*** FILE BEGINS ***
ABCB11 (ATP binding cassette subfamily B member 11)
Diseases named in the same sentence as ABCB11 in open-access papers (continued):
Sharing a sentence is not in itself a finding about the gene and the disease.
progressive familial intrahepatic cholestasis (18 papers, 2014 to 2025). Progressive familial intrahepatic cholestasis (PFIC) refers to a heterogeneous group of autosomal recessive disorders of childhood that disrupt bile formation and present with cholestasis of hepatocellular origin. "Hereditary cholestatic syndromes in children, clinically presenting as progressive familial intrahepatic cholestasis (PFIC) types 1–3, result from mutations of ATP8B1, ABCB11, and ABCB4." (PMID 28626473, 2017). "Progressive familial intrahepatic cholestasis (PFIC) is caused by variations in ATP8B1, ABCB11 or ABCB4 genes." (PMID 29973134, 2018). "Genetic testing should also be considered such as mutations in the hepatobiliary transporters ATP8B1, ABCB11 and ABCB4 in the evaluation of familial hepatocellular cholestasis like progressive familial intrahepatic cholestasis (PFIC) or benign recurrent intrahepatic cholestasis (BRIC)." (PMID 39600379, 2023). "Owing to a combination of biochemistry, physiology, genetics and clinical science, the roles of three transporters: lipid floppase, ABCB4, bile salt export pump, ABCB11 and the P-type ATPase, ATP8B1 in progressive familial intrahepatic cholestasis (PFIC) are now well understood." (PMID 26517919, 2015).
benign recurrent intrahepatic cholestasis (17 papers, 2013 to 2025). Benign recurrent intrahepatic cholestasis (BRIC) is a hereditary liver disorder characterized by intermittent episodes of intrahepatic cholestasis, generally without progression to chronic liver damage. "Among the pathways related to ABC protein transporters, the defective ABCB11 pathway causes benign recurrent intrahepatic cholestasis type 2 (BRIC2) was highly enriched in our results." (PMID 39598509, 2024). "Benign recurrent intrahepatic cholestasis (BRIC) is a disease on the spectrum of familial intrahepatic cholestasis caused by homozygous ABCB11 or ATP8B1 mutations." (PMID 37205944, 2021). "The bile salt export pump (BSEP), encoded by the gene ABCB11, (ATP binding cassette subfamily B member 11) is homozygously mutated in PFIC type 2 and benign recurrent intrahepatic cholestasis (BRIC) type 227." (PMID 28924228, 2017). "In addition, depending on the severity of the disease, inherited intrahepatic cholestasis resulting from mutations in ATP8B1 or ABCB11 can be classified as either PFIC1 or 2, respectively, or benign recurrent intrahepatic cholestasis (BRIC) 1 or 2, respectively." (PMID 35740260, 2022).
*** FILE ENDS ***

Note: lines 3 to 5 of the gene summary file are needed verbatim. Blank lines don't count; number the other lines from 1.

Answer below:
Sharing a sentence is not in itself a finding about the gene and the disease.
progressive familial intrahepatic cholestasis (18 papers, 2014 to 2025). Progressive familial intrahepatic cholestasis (PFIC) refers to a heterogeneous group of autosomal recessive disorders of childhood that disrupt bile formation and present with cholestasis of hepatocellular origin. "Hereditary cholestatic syndromes in children, clinically presenting as progressive familial intrahepatic cholestasis (PFIC) types 1–3, result from mutations of ATP8B1, ABCB11, and ABCB4." (PMID 28626473, 2017). "Progressive familial intrahepatic cholestasis (PFIC) is caused by variations in ATP8B1, ABCB11 or ABCB4 genes." (PMID 29973134, 2018). "Genetic testing should also be considered such as mutations in the hepatobiliary transporters ATP8B1, ABCB11 and ABCB4 in the evaluation of familial hepatocellular cholestasis like progressive familial intrahepatic cholestasis (PFIC) or benign recurrent intrahepatic cholestasis (BRIC)." (PMID 39600379, 2023). "Owing to a combination of biochemistry, physiology, genetics and clinical science, the roles of three transporters: lipid floppase, ABCB4, bile salt export pump, ABCB11 and the P-type ATPase, ATP8B1 in progressive familial intrahepatic cholestasis (PFIC) are now well understood." (PMID 26517919, 2015).
benign recurrent intrahepatic cholestasis (17 papers, 2013 to 2025). Benign recurrent intrahepatic cholestasis (BRIC) is a hereditary liver disorder characterized by intermittent episodes of intrahepatic cholestasis, generally without progression to chronic liver damage. "Among the pathways related to ABC protein transporters, the defective ABCB11 pathway causes benign recurrent intrahepatic cholestasis type 2 (BRIC2) was highly enriched in our results." (PMID 39598509, 2024). "Benign recurrent intrahepatic cholestasis (BRIC) is a disease on the spectrum of familial intrahepatic cholestasis caused by homozygous ABCB11 or ATP8B1 mutations." (PMID 37205944, 2021). "The bile salt export pump (BSEP), encoded by the gene ABCB11, (ATP binding cassette subfamily B member 11) is homozygously mutated in PFIC type 2 and benign recurrent intrahepatic cholestasis (BRIC) type 227." (PMID 28924228, 2017). "In addition, depending on the severity of the disease, inherited intrahepatic cholestasis resulting from mutations in ATP8B1 or ABCB11 can be classified as either PFIC1 or 2, respectively, or benign recurrent intrahepatic cholestasis (BRIC) 1 or 2, respectively." (PMID 35740260, 2022).